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Study: Perpetually outraged people are unproductive and virtue signalers aren’t good citizens

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These days, people are making a hobby out of expressing online that they’re offended by everything. But don’t expect these people to be very productive. A recent study conducted by Dr. Jeremy Berneth, a professor at San Diego University, revealed that people who find themselves easily offended make terrible employees and can’t get anything done. Berneth studied about 400 employees whose average age was 25.9. They were asked about various aspects that got substantial media attention in the recent past.

“17 items developed to assess the proclivity to be offended, eight moral outrage items, 11 microaggression items, and nine political correctness items” were part of the study. It was revealed that some people tend to have a higher “proclivity to be offended” (PTBO), which generally means “a state-like tendency to be sensitive to customarily innocuous societal events and traditions.”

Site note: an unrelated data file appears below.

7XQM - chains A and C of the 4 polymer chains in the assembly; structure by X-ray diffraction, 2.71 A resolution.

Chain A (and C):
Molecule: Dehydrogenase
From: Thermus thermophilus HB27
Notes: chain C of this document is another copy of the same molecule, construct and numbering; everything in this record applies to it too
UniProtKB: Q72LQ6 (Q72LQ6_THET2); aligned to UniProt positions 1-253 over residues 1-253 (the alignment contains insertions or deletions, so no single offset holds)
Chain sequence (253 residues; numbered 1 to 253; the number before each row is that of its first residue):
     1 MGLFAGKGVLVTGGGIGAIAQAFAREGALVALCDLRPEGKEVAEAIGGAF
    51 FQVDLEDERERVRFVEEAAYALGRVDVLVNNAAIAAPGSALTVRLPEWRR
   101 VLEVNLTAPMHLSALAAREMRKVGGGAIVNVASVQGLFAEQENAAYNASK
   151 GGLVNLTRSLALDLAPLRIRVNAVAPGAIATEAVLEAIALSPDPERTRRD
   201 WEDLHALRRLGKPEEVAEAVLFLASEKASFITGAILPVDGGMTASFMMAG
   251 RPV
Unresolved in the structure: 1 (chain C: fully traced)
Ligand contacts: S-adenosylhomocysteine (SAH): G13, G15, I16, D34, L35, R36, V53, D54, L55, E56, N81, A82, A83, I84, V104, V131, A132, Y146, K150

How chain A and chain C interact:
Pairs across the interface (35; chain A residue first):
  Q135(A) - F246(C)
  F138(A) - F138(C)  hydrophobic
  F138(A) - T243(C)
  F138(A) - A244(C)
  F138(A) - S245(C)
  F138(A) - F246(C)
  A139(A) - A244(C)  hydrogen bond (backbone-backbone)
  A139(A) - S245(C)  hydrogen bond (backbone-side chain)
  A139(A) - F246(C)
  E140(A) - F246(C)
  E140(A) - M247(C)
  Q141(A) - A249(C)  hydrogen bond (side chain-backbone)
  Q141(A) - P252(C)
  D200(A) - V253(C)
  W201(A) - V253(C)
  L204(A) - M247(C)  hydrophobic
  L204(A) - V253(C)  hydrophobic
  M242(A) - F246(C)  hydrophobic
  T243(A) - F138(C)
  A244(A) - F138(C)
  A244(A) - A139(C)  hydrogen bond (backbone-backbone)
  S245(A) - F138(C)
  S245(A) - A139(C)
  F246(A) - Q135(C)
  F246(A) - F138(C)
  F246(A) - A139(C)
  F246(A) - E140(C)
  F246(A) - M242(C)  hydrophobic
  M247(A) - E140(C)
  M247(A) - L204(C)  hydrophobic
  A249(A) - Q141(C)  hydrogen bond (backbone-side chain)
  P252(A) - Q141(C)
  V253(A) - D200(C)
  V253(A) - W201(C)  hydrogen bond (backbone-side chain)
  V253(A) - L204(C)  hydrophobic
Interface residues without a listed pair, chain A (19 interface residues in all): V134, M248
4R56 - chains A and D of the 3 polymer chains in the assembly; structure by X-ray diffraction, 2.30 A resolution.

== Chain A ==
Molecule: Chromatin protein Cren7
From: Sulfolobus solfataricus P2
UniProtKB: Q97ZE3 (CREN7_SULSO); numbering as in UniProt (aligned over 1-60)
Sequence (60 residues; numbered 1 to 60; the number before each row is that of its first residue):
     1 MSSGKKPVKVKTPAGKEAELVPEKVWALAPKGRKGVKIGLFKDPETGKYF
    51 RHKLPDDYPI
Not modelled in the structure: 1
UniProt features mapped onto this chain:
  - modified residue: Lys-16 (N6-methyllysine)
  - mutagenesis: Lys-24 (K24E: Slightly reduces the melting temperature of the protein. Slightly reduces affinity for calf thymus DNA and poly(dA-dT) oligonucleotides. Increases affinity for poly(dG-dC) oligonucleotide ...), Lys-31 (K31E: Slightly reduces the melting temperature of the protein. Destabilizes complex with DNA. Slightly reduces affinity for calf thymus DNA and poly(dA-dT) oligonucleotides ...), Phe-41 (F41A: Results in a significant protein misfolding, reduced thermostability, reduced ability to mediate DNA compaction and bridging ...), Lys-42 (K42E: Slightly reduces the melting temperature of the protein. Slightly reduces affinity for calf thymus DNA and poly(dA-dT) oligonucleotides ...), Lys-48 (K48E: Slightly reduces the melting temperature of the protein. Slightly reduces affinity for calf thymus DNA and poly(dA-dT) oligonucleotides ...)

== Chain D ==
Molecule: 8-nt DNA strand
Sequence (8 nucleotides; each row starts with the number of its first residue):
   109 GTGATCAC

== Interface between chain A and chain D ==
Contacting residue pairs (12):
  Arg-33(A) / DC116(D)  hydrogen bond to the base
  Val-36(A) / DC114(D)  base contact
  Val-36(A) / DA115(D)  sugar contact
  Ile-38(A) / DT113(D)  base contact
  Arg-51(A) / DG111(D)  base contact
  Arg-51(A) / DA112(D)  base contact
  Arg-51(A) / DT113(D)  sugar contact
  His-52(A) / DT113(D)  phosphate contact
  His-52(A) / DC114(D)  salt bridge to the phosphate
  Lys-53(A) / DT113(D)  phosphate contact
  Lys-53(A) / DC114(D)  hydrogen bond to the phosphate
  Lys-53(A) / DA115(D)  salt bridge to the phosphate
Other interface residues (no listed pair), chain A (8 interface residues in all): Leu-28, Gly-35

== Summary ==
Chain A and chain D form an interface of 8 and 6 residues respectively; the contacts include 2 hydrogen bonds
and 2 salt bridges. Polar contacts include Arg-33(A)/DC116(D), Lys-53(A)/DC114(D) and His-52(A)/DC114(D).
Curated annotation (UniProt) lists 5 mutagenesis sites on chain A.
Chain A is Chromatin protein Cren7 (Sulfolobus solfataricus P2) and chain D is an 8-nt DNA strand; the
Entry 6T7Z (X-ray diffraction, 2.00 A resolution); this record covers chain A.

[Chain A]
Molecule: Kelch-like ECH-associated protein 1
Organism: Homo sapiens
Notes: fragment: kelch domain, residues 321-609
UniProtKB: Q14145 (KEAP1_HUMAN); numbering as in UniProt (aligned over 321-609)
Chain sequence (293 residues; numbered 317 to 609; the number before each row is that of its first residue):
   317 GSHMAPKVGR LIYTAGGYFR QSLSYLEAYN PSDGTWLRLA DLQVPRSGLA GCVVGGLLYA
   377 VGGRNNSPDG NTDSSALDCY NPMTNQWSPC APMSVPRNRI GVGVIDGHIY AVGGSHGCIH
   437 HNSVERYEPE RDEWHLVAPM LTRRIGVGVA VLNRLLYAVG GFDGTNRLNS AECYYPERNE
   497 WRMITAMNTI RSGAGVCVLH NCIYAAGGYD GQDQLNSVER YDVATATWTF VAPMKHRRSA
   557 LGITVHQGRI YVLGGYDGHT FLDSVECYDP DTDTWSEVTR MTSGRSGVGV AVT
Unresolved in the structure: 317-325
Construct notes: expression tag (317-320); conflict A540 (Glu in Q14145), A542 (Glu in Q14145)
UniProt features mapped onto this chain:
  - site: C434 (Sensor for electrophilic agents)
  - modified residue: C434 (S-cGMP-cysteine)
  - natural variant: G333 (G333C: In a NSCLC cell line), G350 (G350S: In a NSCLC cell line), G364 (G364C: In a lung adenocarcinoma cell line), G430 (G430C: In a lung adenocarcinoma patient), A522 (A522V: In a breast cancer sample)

The study further found that people with a high PTBO score tend to “view an array of events and/or traditions as offensive” and “are likely to feel that social events or traditions to which they take offense also violate moral or equitable standards.”

Berneth, through the study, says that people who get triggered and offended easily tend to perform poorly as they are often worried about trivial matters and would also tend to believe that the organization they are working for may be unfair. The mental energy that is to be invested in the tasks related to their work profile is generally spent worrying about things that hold little importance.

Here’s another interesting finding: “PTBO negatively correlated with task performance and positively correlated with counterproductive work behaviors, suggesting not only that these individuals engage in fewer citizenship behaviors but also engage in behaviors managers and organizations want their employees to avoid.”

The study notes that people who get offended easily are generally under the belief that they are trying to help others; but in reality, they were also found to engage the least in “citizenship behavior” (being a good citizen) and actually helping others when they’re in need. In other words, virtue signaling online doesn’t translate to real-world action. Quite the opposite.

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